There are many things I like about teaching in China. I like the majority of my students. I like my coworkers. I even like the area my school is in. But there are only two things that I absolutely LOVE about my job and they’re really quite simple.
The first thing I love to do is fail people. I’m aware that sounds bad but hear me out. There are people who work hard and then there are the lazy, uncooperative, moronic wastes of space who think they’ll pass by filling up a desk. Maybe in someone else’s class, but not mine. I always give them one warning. If you’re lazy then I’ll make you repeat the class, at their own expense of course. And I say it in front of the other students. A little face loss goes a long way to humbling up these Little Emperors/Empresses.
However, there is the occasional hard case who thinks I’m bluffing. They have the “I paid my money so you’re going to pass me no matter what” kind of attitude. I take a sadistic pleasure in bursting their bubbles. At the end of the class I hold up my list of students and loudly announce all the students who pass and declare to everyone who failed and why they failed. Usually there’s a flash of disbelief across their face as I mark their failure down. And sometimes, the shock soon turns into anger and I can guess that they’ll go moan about it to the boss of the school or to their Chinese tutor and it’s laughable because there’s nothing anyone can do to erase their failure. Then, there’s the small number of people who let the shame sink in. It eats away at them. So, they start to work harder. I’ve met a few of these people and once they get some proper motivation then they’re alright.
But, the slimy scumbags who go behind my back and complain about not being rewarded for their laziness are snakes and, indirectly of course, I tell them so to their faces. There was an older woman, dumb as a rock, who saw fit to complain about me in Cantonese to her tutor while I was sitting right there in the office. I understand a good bit of Cantonese and could make out what they were saying. I played it cool and waited for her to finish. Then I jumped in and told her that I understood Cantonese very well, that nobody likes a whiner, and that she better pray she doesn’t get put in my class again. Her face turned red with embarrassment and she scurried away like a filthy rat. She still acts like a moron and I still enjoy failing her.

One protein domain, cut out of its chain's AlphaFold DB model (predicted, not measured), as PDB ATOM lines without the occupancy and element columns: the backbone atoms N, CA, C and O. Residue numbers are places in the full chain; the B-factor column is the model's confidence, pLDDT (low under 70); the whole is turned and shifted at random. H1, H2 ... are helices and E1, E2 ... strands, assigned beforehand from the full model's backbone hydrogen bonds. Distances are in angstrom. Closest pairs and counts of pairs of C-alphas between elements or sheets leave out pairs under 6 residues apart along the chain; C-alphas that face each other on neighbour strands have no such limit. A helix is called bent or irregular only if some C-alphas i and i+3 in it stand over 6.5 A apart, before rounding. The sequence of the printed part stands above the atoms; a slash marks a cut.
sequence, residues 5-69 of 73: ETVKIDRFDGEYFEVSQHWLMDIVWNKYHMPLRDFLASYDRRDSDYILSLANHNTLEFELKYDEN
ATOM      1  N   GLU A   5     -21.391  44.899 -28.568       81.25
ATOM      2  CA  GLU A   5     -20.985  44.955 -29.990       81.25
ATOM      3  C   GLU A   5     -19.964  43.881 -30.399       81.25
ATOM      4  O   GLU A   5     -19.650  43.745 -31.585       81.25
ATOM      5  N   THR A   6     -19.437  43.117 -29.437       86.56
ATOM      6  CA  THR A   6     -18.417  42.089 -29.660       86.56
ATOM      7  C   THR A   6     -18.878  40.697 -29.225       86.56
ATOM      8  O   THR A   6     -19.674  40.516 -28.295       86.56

The other thing I love to do is to reward good students. Naturally, I tend to gravitate towards the students with better English capability due to the ease of communication, but there are some who have made tremendous progress and that earns my respect. I had a girl who could barely speak any English six months ago but today she can hold an advanced conversation. Her success has stemmed from her hard-work and positive attitude and because of that, I take great pleasure in grading her presentations and work. I believe people who work hard in their studies deserve to have their efforts rewarded.
For example, this same girl was preparing to be upgraded to intermediate level. To be upgraded, the student has to make a presentation that will be done in front of the class, complete with a speech and a Powerpoint. Some students try to read the entire speech, and promptly feel the sting of failure, but this girl memorized a 15 minute speech and made very few mistakes. It was incredible and I’m pretty sure I gave her the highest grade I’ve ever given on a presentation. 99 or 100. When she saw her grade, her eyes lit up and she was genuinely ecstatic. Her hard work had paid off. And while some people dismiss the importance of an English training center, it was obvious to me that her English study was important to her and if it has value to the students then that’s all that really matters.